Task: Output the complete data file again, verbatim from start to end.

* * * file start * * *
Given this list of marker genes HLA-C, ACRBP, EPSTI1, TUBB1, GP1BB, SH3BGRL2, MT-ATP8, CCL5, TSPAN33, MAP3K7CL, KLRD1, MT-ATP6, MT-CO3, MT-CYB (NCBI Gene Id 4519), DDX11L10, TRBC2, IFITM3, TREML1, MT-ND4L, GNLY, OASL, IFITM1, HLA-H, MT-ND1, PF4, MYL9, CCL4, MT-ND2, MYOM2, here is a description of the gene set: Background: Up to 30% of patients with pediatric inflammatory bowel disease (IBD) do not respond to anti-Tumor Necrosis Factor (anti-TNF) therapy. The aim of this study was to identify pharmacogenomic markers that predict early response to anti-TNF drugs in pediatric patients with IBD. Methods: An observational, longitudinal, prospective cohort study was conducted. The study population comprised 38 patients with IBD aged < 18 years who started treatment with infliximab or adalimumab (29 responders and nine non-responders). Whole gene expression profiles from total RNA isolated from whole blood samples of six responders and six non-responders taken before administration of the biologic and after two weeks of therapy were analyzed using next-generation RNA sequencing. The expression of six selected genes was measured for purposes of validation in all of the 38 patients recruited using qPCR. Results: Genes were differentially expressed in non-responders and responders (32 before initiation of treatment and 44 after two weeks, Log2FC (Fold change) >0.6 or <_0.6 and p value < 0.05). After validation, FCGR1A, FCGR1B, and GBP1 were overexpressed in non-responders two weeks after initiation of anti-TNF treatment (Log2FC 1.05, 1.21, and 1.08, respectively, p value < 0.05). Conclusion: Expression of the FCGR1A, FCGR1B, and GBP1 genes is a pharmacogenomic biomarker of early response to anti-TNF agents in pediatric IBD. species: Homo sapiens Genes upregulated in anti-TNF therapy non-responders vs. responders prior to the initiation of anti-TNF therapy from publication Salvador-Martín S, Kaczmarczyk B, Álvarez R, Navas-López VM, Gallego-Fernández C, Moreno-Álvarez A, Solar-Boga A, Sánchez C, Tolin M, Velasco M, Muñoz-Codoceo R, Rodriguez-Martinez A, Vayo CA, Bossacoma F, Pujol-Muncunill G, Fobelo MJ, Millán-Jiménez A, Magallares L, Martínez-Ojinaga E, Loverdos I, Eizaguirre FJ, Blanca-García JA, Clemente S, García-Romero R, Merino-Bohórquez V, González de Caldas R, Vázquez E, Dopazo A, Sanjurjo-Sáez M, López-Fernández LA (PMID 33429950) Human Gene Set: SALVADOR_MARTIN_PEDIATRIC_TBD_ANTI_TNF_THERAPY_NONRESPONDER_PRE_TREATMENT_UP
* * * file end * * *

Given this list of marker genes HLA-C, ACRBP, EPSTI1, TUBB1, GP1BB, SH3BGRL2, MT-ATP8, CCL5, TSPAN33, MAP3K7CL, KLRD1, MT-ATP6, MT-CO3, MT-CYB (NCBI Gene Id 4519), DDX11L10, TRBC2, IFITM3, TREML1, MT-ND4L, GNLY, OASL, IFITM1, HLA-H, MT-ND1, PF4, MYL9, CCL4, MT-ND2, MYOM2, here is a description of the gene set: Background: Up to 30% of patients with pediatric inflammatory bowel disease (IBD) do not respond to anti-Tumor Necrosis Factor (anti-TNF) therapy. The aim of this study was to identify pharmacogenomic markers that predict early response to anti-TNF drugs in pediatric patients with IBD. Methods: An observational, longitudinal, prospective cohort study was conducted. The study population comprised 38 patients with IBD aged < 18 years who started treatment with infliximab or adalimumab (29 responders and nine non-responders). Whole gene expression profiles from total RNA isolated from whole blood samples of six responders and six non-responders taken before administration of the biologic and after two weeks of therapy were analyzed using next-generation RNA sequencing. The expression of six selected genes was measured for purposes of validation in all of the 38 patients recruited using qPCR. Results: Genes were differentially expressed in non-responders and responders (32 before initiation of treatment and 44 after two weeks, Log2FC (Fold change) >0.6 or <_0.6 and p value < 0.05). After validation, FCGR1A, FCGR1B, and GBP1 were overexpressed in non-responders two weeks after initiation of anti-TNF treatment (Log2FC 1.05, 1.21, and 1.08, respectively, p value < 0.05). Conclusion: Expression of the FCGR1A, FCGR1B, and GBP1 genes is a pharmacogenomic biomarker of early response to anti-TNF agents in pediatric IBD. species: Homo sapiens Genes upregulated in anti-TNF therapy non-responders vs. responders prior to the initiation of anti-TNF therapy from publication Salvador-Martín S, Kaczmarczyk B, Álvarez R, Navas-López VM, Gallego-Fernández C, Moreno-Álvarez A, Solar-Boga A, Sánchez C, Tolin M, Velasco M, Muñoz-Codoceo R, Rodriguez-Martinez A, Vayo CA, Bossacoma F, Pujol-Muncunill G, Fobelo MJ, Millán-Jiménez A, Magallares L, Martínez-Ojinaga E, Loverdos I, Eizaguirre FJ, Blanca-García JA, Clemente S, García-Romero R, Merino-Bohórquez V, González de Caldas R, Vázquez E, Dopazo A, Sanjurjo-Sáez M, López-Fernández LA (PMID 33429950) Human Gene Set: SALVADOR_MARTIN_PEDIATRIC_TBD_ANTI_TNF_THERAPY_NONRESPONDER_PRE_TREATMENT_UP